One day I’m going to take a stand against the division of time into arbitrary regular periods. It’s a delusion anyway. The periods aren’t regular – I’ve noticed throughout my life that they grow consistently shorter. A year is a trivial amount of time now. On current trends, by the time I’m 80 one will last about as long as a summer’s afternoon did when I was five. No doubt it’s healthy to stop and take mental stock every so often, but marking every single year that comes along feels like indulging them.
But then again, without this end-of-the-year show it could easily have escaped my ephemeral notice that 2011 was an extraordinary one. I doubt if we’ve had so much change – especially so much hopeful change – since at least 1989. In some ways we’ve seen the anti-2001; the greatest act of terrorism was carried out by a Christian extremist, the people fighting for democracy were Muslim. It went a long way towards repairing the damage perpetrated during the miserable presidency of George W. Bush.
Except of course that done to the world economy, which is still utterly buggered. At least people rioted in the UK. Yeah, I see that as a positive. If we create a society where the rich can blow it all gambling yet somehow still stay rich, meanwhile telling the poor that they have to be poorer now, then it is a good thing that some people say “OK, we’re not playing by these rules anymore”. This isn’t justifying theft, it’s pointing out that societies are made out of people and you can’t keep taking the piss.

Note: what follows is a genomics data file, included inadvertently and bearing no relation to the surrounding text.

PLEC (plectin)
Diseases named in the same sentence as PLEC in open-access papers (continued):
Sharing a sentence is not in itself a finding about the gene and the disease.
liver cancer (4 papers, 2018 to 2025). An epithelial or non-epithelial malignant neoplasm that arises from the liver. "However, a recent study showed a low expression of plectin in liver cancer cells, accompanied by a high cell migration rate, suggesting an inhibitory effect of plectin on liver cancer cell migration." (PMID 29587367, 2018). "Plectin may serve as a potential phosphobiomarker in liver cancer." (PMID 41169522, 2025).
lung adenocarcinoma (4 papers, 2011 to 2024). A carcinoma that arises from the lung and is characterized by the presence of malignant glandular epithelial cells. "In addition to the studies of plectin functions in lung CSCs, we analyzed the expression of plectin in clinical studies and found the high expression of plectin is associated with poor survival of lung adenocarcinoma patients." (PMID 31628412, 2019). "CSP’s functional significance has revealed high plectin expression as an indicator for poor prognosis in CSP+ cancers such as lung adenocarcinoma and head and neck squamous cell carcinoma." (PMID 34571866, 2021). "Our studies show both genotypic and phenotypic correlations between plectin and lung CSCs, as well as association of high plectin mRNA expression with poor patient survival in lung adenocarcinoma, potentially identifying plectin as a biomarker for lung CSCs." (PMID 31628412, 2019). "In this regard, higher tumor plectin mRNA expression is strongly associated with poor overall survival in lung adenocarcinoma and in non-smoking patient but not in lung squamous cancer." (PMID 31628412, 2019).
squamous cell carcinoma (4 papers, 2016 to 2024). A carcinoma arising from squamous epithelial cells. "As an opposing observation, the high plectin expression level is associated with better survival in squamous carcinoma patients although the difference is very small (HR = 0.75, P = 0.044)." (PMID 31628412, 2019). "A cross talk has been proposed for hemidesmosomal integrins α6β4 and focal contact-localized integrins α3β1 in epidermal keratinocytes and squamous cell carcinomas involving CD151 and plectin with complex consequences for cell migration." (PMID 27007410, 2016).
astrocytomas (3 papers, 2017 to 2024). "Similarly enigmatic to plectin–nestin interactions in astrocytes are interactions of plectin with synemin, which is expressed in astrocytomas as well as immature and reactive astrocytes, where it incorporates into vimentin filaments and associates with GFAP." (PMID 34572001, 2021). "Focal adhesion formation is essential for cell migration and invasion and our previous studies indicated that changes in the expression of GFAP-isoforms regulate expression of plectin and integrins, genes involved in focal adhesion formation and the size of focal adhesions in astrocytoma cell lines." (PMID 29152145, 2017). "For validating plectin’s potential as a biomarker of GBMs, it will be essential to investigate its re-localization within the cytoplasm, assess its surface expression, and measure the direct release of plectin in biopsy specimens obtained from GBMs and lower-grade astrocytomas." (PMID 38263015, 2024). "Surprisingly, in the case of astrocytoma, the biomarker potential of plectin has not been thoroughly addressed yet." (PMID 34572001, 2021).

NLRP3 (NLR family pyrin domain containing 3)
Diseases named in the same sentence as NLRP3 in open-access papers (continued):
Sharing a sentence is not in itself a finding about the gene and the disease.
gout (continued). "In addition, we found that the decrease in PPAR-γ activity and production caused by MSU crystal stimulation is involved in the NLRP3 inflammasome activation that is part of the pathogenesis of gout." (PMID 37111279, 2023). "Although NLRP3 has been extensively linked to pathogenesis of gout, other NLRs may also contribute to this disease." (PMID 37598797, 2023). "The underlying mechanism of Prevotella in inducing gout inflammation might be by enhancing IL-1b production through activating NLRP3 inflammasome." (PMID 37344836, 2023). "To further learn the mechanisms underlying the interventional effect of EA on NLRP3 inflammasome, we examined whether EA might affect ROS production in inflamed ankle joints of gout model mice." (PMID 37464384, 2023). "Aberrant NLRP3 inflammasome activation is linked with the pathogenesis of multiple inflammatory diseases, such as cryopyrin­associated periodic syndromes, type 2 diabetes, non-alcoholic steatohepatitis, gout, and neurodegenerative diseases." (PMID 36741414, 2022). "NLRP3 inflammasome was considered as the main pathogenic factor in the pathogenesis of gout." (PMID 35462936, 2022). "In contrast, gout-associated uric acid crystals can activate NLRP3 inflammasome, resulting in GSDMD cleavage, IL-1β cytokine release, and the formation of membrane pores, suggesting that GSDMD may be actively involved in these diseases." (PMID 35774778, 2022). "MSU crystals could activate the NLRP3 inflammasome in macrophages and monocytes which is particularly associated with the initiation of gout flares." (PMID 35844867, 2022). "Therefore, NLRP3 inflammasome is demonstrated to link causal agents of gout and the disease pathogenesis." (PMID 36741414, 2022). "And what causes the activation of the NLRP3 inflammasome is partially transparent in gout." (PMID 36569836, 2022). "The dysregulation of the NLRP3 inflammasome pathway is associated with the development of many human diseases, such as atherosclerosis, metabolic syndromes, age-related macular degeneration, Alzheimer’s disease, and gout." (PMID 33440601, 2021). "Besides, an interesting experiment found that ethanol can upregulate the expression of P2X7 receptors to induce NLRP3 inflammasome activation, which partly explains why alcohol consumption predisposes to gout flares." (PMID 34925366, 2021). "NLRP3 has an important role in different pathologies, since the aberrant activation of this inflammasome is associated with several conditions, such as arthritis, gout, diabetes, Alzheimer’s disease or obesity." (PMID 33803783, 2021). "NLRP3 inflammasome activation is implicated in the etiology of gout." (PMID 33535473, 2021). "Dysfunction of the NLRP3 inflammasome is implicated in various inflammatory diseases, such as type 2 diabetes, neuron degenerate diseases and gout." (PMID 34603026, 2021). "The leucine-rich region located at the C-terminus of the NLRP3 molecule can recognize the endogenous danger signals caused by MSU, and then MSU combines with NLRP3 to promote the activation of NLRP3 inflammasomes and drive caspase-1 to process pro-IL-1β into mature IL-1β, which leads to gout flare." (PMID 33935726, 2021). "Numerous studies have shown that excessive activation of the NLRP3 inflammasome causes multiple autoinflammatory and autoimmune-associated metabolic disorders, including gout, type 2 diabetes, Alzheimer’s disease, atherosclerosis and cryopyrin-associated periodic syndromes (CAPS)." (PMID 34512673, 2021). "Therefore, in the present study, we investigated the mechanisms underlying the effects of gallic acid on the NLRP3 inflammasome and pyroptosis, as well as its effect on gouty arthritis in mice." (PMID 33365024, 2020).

Similarly I think the riots against austerity in the Eurozone were on balance a good thing. I’d sooner peaceful civil disobedience like the Occupy movements, but a riot is the next best thing. Certainly, either is better than the supine attitude we seem to have adopted in Ireland.
This then is my greatest hope and fear for 2012. How will we channel our anger? Here in Galway, city councillors are trying to close the little Occupy encampment that we have on the grounds that it’s bad for business. That is how much our politicians care for actual politics. Every challenge to the system in the last ten years, from organised terrorism to music downloading, has been used by the powerful as an excuse to give themselves yet more power over the individual. There are real threats in the world to democratic capitalism, it is true. The greatest is from undemocratic capitalism.
Disturbing to watch Tea Party representatives talking about how they’re praying for guidance as the economy teeters on the edge. This is the American Taliban. They have their own fundamentalism, ostensibly Christian rather than Islamic perhaps, but like the original Taliban they hate the American government. Unlike them, they have a real chance of harming, possibly destroying it. And they don’t even need weapons, because they attack from within.
On whose behalf are they fighting? That of America’s greatest enemy: Its own wealthy.
Many of America’s rich want to divest themselves of any responsibility towards their fellow Americans. It’s not as if they were ever under a lot of pressure to help out anyway, but in recent history at least it has worked better that way. You would employ Americans to make things to sell to other Americans, who could afford to buy things because they were employed to make things… Not everyone was included within this benign circle of course, but the general upshot was an optimistic land where it was at least believed that everyone’s lot could be improved.